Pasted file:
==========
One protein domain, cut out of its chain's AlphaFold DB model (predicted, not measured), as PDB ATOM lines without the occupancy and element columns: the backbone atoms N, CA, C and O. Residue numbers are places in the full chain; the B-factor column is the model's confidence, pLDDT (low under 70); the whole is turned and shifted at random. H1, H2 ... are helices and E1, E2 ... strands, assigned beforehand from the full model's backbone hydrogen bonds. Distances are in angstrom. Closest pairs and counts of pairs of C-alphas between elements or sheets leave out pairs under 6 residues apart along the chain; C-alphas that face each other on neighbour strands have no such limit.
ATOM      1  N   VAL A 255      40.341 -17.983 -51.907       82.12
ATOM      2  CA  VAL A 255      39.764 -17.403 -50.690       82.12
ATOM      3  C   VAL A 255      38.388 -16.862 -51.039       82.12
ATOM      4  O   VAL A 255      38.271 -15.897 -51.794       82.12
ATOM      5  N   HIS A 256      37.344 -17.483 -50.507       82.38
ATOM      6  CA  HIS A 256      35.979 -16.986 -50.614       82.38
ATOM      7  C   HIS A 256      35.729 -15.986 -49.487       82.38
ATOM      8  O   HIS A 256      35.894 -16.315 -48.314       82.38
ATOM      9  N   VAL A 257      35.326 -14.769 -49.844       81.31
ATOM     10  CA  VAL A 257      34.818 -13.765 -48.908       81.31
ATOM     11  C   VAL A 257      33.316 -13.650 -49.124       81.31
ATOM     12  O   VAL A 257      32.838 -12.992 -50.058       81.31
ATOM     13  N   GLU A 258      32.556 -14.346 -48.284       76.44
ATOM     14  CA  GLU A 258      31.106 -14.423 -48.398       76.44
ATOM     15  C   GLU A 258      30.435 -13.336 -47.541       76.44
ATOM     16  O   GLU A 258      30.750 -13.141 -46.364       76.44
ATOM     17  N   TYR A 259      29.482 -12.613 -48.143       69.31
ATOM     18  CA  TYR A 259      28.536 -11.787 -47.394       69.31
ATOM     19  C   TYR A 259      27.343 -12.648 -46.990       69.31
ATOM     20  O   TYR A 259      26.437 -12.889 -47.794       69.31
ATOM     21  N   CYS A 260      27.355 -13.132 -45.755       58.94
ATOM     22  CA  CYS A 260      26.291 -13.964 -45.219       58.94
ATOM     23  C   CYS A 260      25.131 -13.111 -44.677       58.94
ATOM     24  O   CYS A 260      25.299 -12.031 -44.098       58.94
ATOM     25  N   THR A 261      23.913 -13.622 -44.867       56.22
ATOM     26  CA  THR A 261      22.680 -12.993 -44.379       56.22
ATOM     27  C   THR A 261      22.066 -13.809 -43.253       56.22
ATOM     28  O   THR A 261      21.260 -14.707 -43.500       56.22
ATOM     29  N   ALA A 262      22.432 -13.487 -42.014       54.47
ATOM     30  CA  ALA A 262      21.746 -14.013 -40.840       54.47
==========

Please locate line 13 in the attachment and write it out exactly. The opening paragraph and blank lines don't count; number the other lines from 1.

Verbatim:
ATOM     13  N   GLU A 258      32.556 -14.346 -48.284       76.44